Last summer, I learned that there had been conversation over the last few years about installing a pray ground here in the sanctuary. Interesting fact: Did you know that the movement to install pray grounds in Lutheran sanctuaries across the country was started by a pastor who was raised right here at Augustana? Pastor Andrea Roske-Metcalf has helped dozens of churches create and curate spaces that enable young children to worship in the sanctuary with their families. Anyway, from what I understand there was fairly wide support for it, and a few who were concerned it would be too much of a distraction in worship. By the time a decision was about to be made, the pandemic happened. So, like so many things it went by the wayside. When I learned about this process and heard about a few families who were hoping to return to worship after pandemic, but not sure how to do so with their kids who were “pandemic babies”, I decided that we should try it. Is it perfect? No. Is it sometimes distracting? Yes, sometimes. Even for this preacher. But that’s okay because worship isn’t only about what happens up here on the chancel or the choir loft or at the organ bench. This isn’t a show. We, together, are a community – Christ’s body. Worship is also what happens in the pews (or on the couches at home as the case may be this week) among all of you who form this radically diverse, and sometimes wild body. And it is what happens in here, in our hearts, when we place our focus on Jesus and see the world through his eyes. Making room for little ones is a small way we do as Jesus calls us to do. And making room for them now is the only way they will sense a place in this body when they are older. As we make room, I can’t help but see the doors of the kingdom of heaven open just a little wider as we refocus on the little ones of faith who dwell among us.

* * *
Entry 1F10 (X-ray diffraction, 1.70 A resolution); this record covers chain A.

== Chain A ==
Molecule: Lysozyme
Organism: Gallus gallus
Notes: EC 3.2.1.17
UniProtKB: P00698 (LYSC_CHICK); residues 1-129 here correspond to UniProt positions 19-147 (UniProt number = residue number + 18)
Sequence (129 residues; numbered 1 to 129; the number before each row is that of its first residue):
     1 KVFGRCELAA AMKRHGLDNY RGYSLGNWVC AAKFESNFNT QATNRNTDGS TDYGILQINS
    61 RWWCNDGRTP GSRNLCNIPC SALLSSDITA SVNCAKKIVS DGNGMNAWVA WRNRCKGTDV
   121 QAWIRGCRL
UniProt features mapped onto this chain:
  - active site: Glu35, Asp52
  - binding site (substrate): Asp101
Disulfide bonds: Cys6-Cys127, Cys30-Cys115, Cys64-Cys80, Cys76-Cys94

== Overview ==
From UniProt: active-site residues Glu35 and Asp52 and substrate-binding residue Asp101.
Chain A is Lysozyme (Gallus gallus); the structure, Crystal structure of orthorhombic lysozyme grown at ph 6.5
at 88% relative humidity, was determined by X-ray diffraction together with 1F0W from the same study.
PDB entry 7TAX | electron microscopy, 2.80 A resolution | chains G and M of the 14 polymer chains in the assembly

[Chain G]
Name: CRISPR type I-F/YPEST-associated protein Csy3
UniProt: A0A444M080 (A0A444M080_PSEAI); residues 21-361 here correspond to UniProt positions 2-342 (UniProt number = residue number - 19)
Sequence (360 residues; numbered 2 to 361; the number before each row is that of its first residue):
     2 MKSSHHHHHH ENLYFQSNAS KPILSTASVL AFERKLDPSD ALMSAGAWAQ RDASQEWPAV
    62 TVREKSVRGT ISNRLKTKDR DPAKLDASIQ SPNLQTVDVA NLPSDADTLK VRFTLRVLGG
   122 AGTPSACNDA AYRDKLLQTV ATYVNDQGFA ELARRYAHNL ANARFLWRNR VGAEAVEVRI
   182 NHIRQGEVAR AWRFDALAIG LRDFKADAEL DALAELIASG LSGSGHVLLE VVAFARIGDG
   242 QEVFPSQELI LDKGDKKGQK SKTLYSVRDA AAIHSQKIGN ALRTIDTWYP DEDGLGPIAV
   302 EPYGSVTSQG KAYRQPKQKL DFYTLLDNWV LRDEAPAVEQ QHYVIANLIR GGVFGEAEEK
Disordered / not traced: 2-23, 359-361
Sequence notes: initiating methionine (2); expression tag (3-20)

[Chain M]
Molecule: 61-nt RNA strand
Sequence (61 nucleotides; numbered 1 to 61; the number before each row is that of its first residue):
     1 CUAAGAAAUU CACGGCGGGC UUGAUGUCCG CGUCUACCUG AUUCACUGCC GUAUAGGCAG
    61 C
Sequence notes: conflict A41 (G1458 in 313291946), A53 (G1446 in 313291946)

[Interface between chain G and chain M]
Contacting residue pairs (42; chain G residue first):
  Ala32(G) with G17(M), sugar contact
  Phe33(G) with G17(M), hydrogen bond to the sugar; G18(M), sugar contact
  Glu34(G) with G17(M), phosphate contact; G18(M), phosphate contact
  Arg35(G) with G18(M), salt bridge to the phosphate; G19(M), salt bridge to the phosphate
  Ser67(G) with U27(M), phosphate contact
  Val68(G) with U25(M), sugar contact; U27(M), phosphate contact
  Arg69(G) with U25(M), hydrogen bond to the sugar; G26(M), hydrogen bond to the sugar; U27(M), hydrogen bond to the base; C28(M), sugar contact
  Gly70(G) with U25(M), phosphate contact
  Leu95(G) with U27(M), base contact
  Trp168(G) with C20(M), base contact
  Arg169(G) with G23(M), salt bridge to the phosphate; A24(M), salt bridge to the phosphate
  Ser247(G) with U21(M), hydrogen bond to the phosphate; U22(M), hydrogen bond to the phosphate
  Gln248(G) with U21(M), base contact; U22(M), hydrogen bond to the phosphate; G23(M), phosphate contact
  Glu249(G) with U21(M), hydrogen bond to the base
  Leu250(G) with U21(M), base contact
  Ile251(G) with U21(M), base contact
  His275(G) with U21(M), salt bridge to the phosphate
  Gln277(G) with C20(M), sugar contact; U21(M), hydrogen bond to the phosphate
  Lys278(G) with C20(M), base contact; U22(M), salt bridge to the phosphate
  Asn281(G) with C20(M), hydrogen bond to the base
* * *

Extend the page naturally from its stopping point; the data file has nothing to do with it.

Jesus calls us to be a community built not on the terms of the strongest in the community, but on the weakest. When Paul planted churches around the Mediterranean, he compared the church community to a body, with every member playing a role. He said, “The members of the body that seem weaker are indispensable, and those members of the body that we think less honorable we clothe with greater honor, and our less respectable members are treated with greater respect; whereas our more respectable members do not need this.” God calls us to be a community, a body, a church, that thinks and acts differently about greatness. It is not in how much we collect or receive that makes us great, but how much we are willing to give so that others may receive the greater honor and respect. It is not about building perfectly ordered programs, as if we are a gated community – but about being explicit that this is Christ’s church and anyone who shows up here belongs. It is not about how many people follow us, but who we follow. The One who is greatest is already leading us. It is not always to places of comfort, but it is always to a place of abundant life. When we forget, as we disciples tend to do from time to time, Christ is there to forgive us, to remind us again that greatness is in giving, and he will call us to refocus our lives. Amen.